A perfect theme to honor black people on Martin L. King, Jr.’s birthday today. It’s about Chubbtown, the Chubb family and the connection to GSD and Deaf people. Video length: almost 8 minutes ♥️

[Video Transcript]

Adonia: Hello, I’m here in Chubb Town. There are actually two different towns. To the left is Cedartown, where I grew up. To the right is Cave Spring (CS), that’s where Georgia School for the Deaf (GSD) is. It’s not too far off from here. Both towns are in a wide-ranging area that is Chubb Town. What is it so important about Chubb Town? It’s because of many connections Chubb Town has with GSD and the Deaf Community. I’ll share a few things about this. First, a history of Chubb Town which you will find very interesting.

Adonia: Chubb Town is NOT an incorporated city. But it is still known as Chubb Town anyway. Years ago, there was a black hearing family, whose last name was Chubb, who moved down here and settled in 1850s – that was before the Civil War. The Chubb family were freed slaves who fled from North Carolina to a rural town in Georgia. Some may question why they would choose to come to this particular place, since Georgia was still a strong supporter of slavery, but for Chubb family they found no problems living in their new home. They even bought 120 acres for $900 in 1864 to settle. They also established some buildings, including one United Methodist church known as “Chubb Chapel” in 1870. I’ll show you a picture of this church over there in the back in a while.

Adonia: A member of the Chubb family worked at GSD…her name is Louise Chubb and she was an High School English teacher. Other Chubb family members also worked at GSD, too. Fascinating! Another interesting note is that one of younger Chubb generation today, Nick Chubb, became a football star at University of Georgia. He came from around here and also graduated from Cedartown High School along with the other student, my oldest nephew Griffin Whitfield, in 2014! Of course I was there to watch my nephew’s graduation, and it was neat to see Nick Chubb there.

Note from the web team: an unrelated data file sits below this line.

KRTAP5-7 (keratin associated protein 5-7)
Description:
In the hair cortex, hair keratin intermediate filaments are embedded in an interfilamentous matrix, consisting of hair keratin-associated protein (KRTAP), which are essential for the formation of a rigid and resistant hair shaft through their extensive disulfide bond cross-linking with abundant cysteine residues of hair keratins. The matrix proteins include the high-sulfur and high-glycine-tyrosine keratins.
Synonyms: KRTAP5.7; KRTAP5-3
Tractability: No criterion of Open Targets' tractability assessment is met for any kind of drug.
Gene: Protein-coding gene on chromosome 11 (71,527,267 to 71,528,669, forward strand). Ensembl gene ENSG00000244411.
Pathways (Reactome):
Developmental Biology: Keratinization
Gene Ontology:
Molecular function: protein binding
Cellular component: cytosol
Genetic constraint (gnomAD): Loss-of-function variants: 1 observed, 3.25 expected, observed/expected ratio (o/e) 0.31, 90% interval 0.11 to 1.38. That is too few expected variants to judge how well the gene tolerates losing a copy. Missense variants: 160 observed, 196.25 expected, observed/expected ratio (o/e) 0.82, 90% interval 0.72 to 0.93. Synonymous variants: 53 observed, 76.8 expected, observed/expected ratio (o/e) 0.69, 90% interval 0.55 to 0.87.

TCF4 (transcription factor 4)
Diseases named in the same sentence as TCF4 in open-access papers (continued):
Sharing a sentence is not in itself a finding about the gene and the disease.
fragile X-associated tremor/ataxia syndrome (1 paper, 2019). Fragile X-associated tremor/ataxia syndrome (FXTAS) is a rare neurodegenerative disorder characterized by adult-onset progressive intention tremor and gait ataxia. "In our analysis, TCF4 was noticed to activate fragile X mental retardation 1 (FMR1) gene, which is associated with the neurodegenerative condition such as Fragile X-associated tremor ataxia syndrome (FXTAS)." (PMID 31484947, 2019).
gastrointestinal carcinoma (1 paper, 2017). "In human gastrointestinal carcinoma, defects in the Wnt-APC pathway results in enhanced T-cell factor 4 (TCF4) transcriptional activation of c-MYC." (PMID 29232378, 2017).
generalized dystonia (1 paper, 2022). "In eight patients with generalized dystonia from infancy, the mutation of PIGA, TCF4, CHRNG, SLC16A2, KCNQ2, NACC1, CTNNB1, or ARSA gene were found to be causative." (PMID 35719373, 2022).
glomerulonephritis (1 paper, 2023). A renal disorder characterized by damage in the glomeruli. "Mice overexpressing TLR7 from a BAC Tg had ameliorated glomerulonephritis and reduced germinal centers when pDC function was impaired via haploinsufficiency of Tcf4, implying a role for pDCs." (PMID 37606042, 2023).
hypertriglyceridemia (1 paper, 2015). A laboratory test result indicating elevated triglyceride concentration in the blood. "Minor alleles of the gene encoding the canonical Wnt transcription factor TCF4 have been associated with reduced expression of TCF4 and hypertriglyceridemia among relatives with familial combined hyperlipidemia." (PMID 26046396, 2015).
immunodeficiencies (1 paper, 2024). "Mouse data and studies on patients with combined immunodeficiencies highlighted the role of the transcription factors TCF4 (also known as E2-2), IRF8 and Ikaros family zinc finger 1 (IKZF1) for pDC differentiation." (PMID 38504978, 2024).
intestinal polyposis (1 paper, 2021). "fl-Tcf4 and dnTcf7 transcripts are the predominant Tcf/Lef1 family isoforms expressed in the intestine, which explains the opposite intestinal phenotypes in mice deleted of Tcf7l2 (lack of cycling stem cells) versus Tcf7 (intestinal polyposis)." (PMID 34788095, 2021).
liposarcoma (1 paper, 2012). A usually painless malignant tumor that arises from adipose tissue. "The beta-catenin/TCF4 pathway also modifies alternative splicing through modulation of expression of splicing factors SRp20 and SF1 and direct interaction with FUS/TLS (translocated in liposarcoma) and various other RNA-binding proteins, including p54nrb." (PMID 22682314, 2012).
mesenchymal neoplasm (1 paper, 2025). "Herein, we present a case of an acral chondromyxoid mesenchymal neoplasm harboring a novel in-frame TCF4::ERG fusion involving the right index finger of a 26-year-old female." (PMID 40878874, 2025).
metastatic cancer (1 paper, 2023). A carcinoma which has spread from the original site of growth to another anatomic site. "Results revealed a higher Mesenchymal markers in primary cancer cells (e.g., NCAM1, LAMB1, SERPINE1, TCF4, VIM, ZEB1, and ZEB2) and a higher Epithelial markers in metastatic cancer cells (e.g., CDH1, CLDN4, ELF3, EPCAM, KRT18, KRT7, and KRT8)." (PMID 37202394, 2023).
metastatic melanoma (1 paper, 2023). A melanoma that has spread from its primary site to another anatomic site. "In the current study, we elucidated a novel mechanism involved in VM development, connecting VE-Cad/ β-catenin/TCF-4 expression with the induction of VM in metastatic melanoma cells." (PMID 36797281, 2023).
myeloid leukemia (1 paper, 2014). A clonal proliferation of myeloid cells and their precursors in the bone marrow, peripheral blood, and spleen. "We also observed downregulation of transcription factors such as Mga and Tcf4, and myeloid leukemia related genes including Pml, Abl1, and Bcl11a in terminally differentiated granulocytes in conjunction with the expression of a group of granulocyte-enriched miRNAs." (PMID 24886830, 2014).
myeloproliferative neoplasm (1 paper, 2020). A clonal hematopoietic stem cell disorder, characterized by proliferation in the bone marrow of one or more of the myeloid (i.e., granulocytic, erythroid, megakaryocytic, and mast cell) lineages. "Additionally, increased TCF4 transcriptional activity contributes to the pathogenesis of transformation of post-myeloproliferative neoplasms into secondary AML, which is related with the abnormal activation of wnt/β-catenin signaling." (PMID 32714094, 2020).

Adonia: Some of the Chubb family also established their own school here in earlier years, particularly by one member named Clemmie Chubb. Later, it was closed and some of them went to Fairview Black school, which is right across the street from Primary Building (PB)! Another thing is that Nick Chubb right now is attending University of Georgia [just learned now that he plays for Cleveland Browns], the same university that John J. Flourney (who proposed to establish GSD) also attended many years ago!

Adonia: Indeed, over the years the Chubb family had been establishing several buildings such as a church, a blacksmith shop, a cotton gin, a cemetery, a meeting lodge, and many more! And interestingly, there are some articles in which Nick Clubb stated that his family had flourished in Chubb Town just fine, they were respected by white people because the Chubb family knew what to do and how to get things done, and as a result, their business had been very successful. That is neat!

Adonia: And this church, Chubb Chapel, had been registered as a National Historic place. They’re still holding worship services in the chapel, with about 45 members so it’s still going strong. Pretty awesome! And now you see there’s many connections, such as Louise Chubb and other teachers and some of the GSD staff who came from the generations of Chubb family!

Adonia: See this church? And look at this beautiful river a short distance from church. And here’s cemetery in this part of Chubb Town. That’s where some of the Chubb family members, the Chubb Brothers, were buried. See their names? And see Nickolus – you can see the younger Nick Chubb is named in honor after him! And look where Clemmie Chubb were buried. (She opened her Chubb private school and taught there. But later the school closed. After it was closed, some Chubb family members went to Fairview Black school instead.) And see the sign post – “Chubb Drive” – the street were named after the Chubb family! That is an important note considering they were freed slaves who fled from North Carolina and moved to Georgia where they were never again be slaves ever. Their business thrived and became successful ever since. Imagine, in Georgia they were never be slaves for anyone! Especially Georgia, who was a pro-slavery state! Neat, isn’t it! Bye!

10 percent from all purchased ASL Rose products ( will go to the National Deaf Schools Museum, and we also welcome ANY amount of donation toward the purchasing of the Primary Building (or PB for short).

Please help make a dream come true in purchasing and turning the PB into three divisions: the future National Deaf Schools Museum, a new home for GSD Museum, and also a new home for ASL Rose:


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